The truth is that while not everyone knew exactly how the powerful producer treated women, everyone knew what kind of man he was. The women he harassed didn’t have the power to restrain him, but plenty of powerful people did.
If you are surprised by the news that Harvey Weinstein of Miramax fame, a man well-known for profane tirades and physical altercations and scrounging M&Ms off movie-theater floors, is also the sort of charmer who loafs around seminude while asking subordinates for “back” massages, then you can be surprised by just about anything: the sun rising in the east, the fact that movie stars employ plastic surgeons, the news that “The Artist” didn’t actually deserve to win Best Picture.
Weinstein’s response to The New York Times’ impressive investigatory work was to issue a statement promising to spend even more lavishly on liberal causes. Like a knight promising a crusade against the Saracens as penance for raping and pillaging at home, the mogul’s assumption seemed to be that the right political commitment can cover over piggishness and vice.
Does it? Probably not. He was fired from the company he co-founded over the weekend. At the very least, he faces an extended period of exile. But Weinstein is older now and not as influential as in his heyday. The whole “forgive me, I’m a liberal” thing won’t protect him now, but it was part of his carapace for decades, during which time everyone who mattered clamored for his friendship and fundraising prowess despite all the stories there to hear.
Maybe his overdue exposure shows that the world has changed, and progressive industries are finally feminist enough to put their old goats out to pasture.
But it might just show that a certain kind of powerful liberal creep only gets his comeuppance when he’s weakened or old or in the grave. The awfulness of Ted Kennedy, at Chappaquiddick and after hours in D.C., can be acknowledged only now that he’s no longer a liberal lion in the Senate. The possibility that Bill Clinton might be a serial adulterer can be entertained now that he’s no longer protecting abortion from the White House. The sins of Woody Allen … well, I’m sure Hollywood will start ostracizing him any day now.
Last Sunday, I wrote a harsh obituary for Hugh Hefner, which noted that he represented a certain style of liberalism — progressive and yet chauvinist, liberationist and exploitative — that perdures in our society to this day. Some readers were skeptical: Didn’t Hef’s feminist critics win the fight for liberalism, while his Playboy philosophy became something of a joke?
The answer is yes, at the level of ideological commitment — but not so much in practice. In the real life of liberalism, Hefnerism endures as the effective philosophy of many liberal men, for whom sexual individualism justifies using women because, hey, we’re all cool consenting adults here, and caddishness blurs into predation when power differentials permit. Meanwhile, feminism struggles to find norms that check this kind of behavior, swinging between a facile sex-positivity and illiberal attempts to police the hookup scene.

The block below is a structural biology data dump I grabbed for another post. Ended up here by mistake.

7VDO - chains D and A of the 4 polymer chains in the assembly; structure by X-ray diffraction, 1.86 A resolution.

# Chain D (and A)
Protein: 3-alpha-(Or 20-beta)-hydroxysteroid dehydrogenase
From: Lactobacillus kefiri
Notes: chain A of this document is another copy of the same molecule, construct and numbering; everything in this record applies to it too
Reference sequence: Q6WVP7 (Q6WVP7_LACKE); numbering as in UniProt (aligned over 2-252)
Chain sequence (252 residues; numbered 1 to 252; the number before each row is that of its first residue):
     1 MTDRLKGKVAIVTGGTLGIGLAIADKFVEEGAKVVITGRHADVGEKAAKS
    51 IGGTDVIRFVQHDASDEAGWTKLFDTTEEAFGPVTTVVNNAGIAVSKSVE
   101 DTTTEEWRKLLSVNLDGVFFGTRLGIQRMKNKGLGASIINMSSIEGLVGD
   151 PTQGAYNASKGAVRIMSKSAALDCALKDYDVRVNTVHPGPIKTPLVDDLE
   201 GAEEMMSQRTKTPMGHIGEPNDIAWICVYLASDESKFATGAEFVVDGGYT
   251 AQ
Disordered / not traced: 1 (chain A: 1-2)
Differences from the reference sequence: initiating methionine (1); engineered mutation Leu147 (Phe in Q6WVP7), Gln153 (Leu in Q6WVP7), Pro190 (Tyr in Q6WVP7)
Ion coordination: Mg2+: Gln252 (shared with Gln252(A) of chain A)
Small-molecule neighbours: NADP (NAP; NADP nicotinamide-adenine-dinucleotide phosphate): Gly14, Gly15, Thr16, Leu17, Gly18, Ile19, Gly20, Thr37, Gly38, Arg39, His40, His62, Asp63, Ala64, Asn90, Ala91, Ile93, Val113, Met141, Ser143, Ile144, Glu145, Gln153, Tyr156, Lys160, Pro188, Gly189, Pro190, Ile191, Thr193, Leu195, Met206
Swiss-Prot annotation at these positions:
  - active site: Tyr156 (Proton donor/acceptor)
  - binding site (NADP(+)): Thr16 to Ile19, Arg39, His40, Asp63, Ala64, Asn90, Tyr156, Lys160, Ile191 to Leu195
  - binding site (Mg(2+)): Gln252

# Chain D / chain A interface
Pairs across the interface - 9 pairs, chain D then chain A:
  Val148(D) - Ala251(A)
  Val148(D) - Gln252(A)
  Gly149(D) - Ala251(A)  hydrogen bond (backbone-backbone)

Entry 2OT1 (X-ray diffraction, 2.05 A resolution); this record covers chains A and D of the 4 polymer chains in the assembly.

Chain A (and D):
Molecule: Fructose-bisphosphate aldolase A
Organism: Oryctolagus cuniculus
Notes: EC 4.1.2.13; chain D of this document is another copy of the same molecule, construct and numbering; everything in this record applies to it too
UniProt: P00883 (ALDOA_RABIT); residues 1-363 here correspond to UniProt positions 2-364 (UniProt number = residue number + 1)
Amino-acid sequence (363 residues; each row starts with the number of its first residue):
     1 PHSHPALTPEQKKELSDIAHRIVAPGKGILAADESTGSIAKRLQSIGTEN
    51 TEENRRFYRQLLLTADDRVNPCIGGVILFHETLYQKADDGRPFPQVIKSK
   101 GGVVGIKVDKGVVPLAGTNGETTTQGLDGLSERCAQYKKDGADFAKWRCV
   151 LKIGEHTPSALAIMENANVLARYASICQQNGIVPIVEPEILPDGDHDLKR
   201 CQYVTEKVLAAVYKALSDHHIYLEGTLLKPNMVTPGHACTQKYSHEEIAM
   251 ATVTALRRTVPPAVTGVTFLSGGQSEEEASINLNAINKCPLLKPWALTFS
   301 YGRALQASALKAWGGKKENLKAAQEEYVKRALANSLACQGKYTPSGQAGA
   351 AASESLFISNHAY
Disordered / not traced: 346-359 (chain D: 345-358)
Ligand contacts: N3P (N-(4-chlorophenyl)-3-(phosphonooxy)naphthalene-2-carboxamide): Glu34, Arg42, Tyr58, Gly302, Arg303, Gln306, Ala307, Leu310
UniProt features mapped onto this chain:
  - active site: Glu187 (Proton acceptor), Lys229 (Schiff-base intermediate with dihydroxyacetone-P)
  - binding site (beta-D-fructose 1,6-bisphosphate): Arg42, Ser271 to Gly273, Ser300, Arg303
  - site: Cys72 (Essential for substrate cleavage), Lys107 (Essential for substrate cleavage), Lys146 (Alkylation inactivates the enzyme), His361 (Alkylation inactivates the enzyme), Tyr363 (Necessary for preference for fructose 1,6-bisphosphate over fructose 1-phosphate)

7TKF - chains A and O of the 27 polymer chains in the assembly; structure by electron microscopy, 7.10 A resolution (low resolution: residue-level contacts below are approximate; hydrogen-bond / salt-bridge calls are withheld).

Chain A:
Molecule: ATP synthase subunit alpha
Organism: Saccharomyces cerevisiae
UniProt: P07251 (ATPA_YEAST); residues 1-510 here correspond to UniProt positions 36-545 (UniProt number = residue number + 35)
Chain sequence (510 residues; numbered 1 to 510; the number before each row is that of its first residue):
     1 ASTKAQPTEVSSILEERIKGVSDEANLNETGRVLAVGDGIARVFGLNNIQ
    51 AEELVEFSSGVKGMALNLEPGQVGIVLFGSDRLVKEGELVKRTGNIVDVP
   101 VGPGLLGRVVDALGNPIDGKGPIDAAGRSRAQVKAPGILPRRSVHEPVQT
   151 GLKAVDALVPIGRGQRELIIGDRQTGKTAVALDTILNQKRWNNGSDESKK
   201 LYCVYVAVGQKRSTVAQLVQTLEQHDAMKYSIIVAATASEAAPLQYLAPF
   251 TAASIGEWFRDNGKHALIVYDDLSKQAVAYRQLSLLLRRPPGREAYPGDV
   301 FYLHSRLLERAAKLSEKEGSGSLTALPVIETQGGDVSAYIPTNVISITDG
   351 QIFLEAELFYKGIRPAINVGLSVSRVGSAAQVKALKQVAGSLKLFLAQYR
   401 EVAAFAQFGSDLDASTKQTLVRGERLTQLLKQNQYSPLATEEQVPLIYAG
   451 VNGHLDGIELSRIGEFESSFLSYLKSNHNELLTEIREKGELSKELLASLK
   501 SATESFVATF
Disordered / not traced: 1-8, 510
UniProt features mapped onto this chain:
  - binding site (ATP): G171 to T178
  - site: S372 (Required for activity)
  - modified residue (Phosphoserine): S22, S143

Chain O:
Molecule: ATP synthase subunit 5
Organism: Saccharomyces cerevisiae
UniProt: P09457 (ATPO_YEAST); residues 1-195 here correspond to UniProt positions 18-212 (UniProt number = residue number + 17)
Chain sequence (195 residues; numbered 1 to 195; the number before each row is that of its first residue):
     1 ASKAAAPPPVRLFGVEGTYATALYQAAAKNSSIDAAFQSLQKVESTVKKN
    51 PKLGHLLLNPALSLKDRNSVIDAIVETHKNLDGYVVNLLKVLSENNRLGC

Here it would be nice to say that cultural conservatism offers an alternative, one that welcomes female advancement while retaining useful ideas about sexual difference and restraint. I might have argued as much once. But in the age of Donald Trump and Bill O’Reilly, “pro-life” hypocrites in Congress and the “alt-right” online cesspool, the right is its own sort of cautionary tale.
So I’ll say something more modest: If liberals want to restrain the ogres in their midst, a few conservative ideas might be helpful.
First: Some modest limits on how men and women interact professionally are useful checks on predation. Many liberals were horrified by the revelation that for a time Mike Pence avoided one-on-one meetings with women not his wife. But one can find the Pence rules too sweeping and still recognize that life is easier for women if their male bosses don’t feel entitled to see them anywhere, anytime. It would not usher in the Republic of Gilead if it were understood that inviting your female subordinate to your hotel room, Weinstein-style, crosses a line in a way that a restaurant lunch does not.
Second: Consent alone is not a sufficient guide to ethics. Caddishness and predation can be a continuum. If you cheat on your wife, you may be more likely to harass subordinates. Promiscuity can encourage predatory entitlement. Older rules of moral restraint were broader for a reason. If your culture’s code is libertine, don’t be surprised that worse things than libertinism flourish.
Third: You can’t ignore moral character when you make decisions about whom to vote for or work with or support. This was something conservatives used to argue in the Clinton years; under Trump, many have conveniently forgotten it. But it remains true. Yes, sometimes you have to work with a bad person or vote for a bad person or hold a fundraiser with a bad person for the greater good. But not nearly as often as you think.
The truth is that while not everyone knew exactly how Harvey Weinstein treated women, everyone knew what kind of man he was. The women he harassed didn’t have the power to restrain him, but plenty of powerful people did.
They didn’t use it. They should have. But Hollywood and human nature being what they are, they will have plenty of opportunities to do better.